By Alexandra Brzozowski
The EU should use its influence to convey a message to Lebanon and the Palestinian Authority to stay out of Israel’s fight in Gaza, the Israeli ambassador to the EU and NATO told Euractiv on Tuesday (10 October).
“A key issue for us would be that the EU would pass the message to Lebanon and the Palestinian Authority to stay out of this [fight],” Haim Regev said, warning Israel’s neighbours not to join the conflict, which flared up after Hamas Islamist militants unleashed a massive rocket attack on Israel on Saturday (7 October).
Israel retaliated by shelling Gaza, a crowded Palestinian enclave from where Hamas launched its land, air and sea attack, stoking fears of a possible wider conflict in the Middle East.
“We ask the EU and the international community to pass a strong message to both, that our fight is only with Gaza,” Regev said, highlighting the bloc’s leverage as one of the biggest donors in the region.
EU foreign ministers were due to hold an emergency meeting in Muscat, Oman, on Tuesday evening, where a meeting of the EU and Gulf Cooperation Council had already taken place.
Earlier, the EU’s top diplomat, Josep Borrell, said he had invited Israeli Foreign Minister Eli Cohen and his Palestinian counterpart Riyad al-Maliki to join the meeting.
The EU has strongly condemned the attack by Hamas, designated as a terrorist organisation by the EU and the United States, but has sent out mixed messages over the future of its development aid to the Palestinians.
Brussels rowed back on Monday (9 October) from comments made by Neighbourhood Commissioner Olivér Várhelyi that the bloc was immediately suspending “all payments” to the Palestinians.
The European Commission said it was checking if the funding was indirectly enabling “any terrorist organisation to carry out attacks against Israel”.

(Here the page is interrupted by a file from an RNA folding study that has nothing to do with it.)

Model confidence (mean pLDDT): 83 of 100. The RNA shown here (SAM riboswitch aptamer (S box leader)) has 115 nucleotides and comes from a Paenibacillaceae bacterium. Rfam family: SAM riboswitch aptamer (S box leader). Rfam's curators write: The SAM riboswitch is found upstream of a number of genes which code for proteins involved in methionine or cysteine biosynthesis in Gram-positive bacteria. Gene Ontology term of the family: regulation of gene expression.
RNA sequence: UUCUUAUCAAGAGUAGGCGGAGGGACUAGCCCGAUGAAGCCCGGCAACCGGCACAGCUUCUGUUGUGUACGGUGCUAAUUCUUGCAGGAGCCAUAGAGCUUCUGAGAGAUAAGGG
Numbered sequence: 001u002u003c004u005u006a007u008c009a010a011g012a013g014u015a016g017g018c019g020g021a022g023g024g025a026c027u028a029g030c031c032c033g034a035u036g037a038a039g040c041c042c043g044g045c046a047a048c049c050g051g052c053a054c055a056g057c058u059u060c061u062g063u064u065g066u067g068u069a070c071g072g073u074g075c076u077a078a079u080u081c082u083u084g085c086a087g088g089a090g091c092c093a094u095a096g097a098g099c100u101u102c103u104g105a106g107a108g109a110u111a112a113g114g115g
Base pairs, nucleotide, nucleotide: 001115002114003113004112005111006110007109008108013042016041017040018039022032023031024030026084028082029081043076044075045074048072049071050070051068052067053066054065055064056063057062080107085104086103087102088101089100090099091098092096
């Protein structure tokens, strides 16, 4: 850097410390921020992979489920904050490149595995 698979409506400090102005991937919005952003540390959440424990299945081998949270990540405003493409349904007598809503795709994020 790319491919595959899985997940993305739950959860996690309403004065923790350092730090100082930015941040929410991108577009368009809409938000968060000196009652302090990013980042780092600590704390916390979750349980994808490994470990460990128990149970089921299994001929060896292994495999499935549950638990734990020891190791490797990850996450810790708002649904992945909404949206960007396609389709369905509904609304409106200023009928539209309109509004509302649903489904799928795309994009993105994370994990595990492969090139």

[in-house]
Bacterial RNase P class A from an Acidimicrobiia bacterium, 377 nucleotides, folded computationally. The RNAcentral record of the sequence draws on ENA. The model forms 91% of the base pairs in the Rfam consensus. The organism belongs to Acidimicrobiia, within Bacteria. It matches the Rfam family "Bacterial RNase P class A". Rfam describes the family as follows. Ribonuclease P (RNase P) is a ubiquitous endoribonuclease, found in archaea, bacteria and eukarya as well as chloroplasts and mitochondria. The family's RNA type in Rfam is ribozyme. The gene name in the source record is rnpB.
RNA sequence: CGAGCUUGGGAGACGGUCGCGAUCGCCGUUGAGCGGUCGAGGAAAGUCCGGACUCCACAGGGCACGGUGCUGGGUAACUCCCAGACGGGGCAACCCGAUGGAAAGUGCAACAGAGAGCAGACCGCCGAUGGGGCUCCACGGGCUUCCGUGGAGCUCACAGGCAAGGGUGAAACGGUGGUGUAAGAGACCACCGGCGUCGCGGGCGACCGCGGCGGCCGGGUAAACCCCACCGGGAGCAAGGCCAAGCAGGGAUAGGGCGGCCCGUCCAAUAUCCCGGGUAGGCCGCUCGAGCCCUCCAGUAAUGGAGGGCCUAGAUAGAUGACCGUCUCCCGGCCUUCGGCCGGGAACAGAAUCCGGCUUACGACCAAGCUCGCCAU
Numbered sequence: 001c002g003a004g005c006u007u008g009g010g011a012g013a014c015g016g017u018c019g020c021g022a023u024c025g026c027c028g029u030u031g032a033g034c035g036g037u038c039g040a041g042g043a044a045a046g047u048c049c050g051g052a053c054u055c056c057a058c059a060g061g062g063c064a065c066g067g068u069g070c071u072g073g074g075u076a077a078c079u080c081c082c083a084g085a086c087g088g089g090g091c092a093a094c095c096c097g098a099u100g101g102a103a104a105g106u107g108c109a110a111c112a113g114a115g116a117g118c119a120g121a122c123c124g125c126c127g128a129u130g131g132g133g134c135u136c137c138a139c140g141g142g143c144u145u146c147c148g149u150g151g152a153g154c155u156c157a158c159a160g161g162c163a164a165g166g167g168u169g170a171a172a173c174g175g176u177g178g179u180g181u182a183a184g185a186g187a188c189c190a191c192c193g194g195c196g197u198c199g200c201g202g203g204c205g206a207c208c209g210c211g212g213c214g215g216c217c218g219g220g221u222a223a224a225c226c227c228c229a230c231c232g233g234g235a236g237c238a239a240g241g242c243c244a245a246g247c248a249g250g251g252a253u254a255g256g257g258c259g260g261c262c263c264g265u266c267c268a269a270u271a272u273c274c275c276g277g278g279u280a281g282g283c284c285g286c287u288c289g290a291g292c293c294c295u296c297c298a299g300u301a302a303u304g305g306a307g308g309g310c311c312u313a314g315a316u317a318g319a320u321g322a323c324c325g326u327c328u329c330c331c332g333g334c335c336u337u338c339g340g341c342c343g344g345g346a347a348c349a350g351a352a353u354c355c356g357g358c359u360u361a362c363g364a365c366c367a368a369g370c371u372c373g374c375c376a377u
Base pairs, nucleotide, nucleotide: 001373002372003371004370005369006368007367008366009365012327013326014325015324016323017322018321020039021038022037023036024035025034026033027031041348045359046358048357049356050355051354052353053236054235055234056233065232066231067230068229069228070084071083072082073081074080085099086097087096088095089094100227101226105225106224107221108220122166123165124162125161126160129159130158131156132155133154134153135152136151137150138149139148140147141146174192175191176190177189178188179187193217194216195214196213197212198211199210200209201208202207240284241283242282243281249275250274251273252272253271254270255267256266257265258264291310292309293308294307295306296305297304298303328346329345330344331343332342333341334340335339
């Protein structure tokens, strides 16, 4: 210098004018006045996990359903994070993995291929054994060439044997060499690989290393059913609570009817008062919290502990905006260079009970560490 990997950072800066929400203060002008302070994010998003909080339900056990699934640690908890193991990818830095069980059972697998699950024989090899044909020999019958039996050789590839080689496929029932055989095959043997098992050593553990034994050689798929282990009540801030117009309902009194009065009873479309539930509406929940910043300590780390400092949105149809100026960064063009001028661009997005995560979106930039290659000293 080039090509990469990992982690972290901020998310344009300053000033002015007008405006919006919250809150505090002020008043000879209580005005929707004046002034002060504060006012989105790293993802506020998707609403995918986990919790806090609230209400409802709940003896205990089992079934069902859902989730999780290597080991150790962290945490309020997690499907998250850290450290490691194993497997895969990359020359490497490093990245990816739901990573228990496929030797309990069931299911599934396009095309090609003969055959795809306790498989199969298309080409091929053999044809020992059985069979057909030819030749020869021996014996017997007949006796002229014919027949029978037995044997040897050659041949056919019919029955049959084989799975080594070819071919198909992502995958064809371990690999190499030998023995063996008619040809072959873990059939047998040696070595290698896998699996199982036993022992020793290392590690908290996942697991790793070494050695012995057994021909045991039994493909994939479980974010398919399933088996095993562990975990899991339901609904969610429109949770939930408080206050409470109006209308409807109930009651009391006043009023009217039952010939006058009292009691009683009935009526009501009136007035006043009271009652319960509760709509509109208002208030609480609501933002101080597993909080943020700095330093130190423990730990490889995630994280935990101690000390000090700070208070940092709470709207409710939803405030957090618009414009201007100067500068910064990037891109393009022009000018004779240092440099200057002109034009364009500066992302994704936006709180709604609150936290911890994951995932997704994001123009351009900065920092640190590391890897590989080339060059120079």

Emergency humanitarian aid continues to flow to the Palestinians, the bloc said. But EU member states remain split over development aid for the Palestinians.
The death toll in Israel has surged above 900 from the worst attack in the country’s 75-year history, while Gaza officials have reported 687 people killed so far in reprisal bombardments launched by the Israeli Defence Forces.
Israel’s top diplomat in Brussels said Israel has called for international assistance to rescue an estimated 100 civilian and military hostages Hamas kidnapped and took to Gaza.
Israel expects solidarity, ‘maximum pressure’
But Tel Aviv’s expectation from the international community was that “there should be maximum pressure”.
“Our expectation is very simple: 100% solidarity with and support for Israel to wipe Hamas out and to destroy their capabilities – without looking into any kind of a ‘balanced approach’,” Regev said.
Fears of a regional conflagration have surged amid expectations of a looming Israeli ground incursion into Gaza.
“Hamas is a recognised terrorist organisation and there should be no distinction between the political wing and the military wing – they’re the same,” he added.
Having declared war right after the attack, Israel’s focus is to completely disable Hamas’ military capabilities, Regev said.
“They [Hamas] are going to pay a high price for this attack and we cannot allow for it to happen again,” Regev said.
“We will act in accordance with international law, we are warning citizens in the area that we are bombing, but for us, it is clear the situation cannot be the same after what’s going to happen,” he added.
Israel’s top envoy said he could not state whether Iran, a main backer of Hamas, was directly involved in the weekend attacks.
The Wall Street Journal, citing regional sources, claimed in a report that the Revolutionary Guards, the main political branch of the Iranian military, had attended biweekly Hamas planning meetings in Beirut since August, including two also attended by the Iranian foreign minister, Hossein Amir-Abdollahian.
Asked about the potential impact of the war on ongoing talks between Israel and Saudi Arabia to normalise relations, Regev said it was too early to say what impact it could have on the entire region.
The United States has been pressing its traditional ally to sign a normalisation deal with Israel, which would be its biggest diplomatic win in the region, following similar agreements with the United Arab Emirates, Bahrain, and Morocco, known as the Abraham Accords.
However, Riyadh has so far resisted US pressure and linked the move to the creation of a Palestinian state as part of a two-state solution to the Israeli-Palestinian conflict, along with other demands.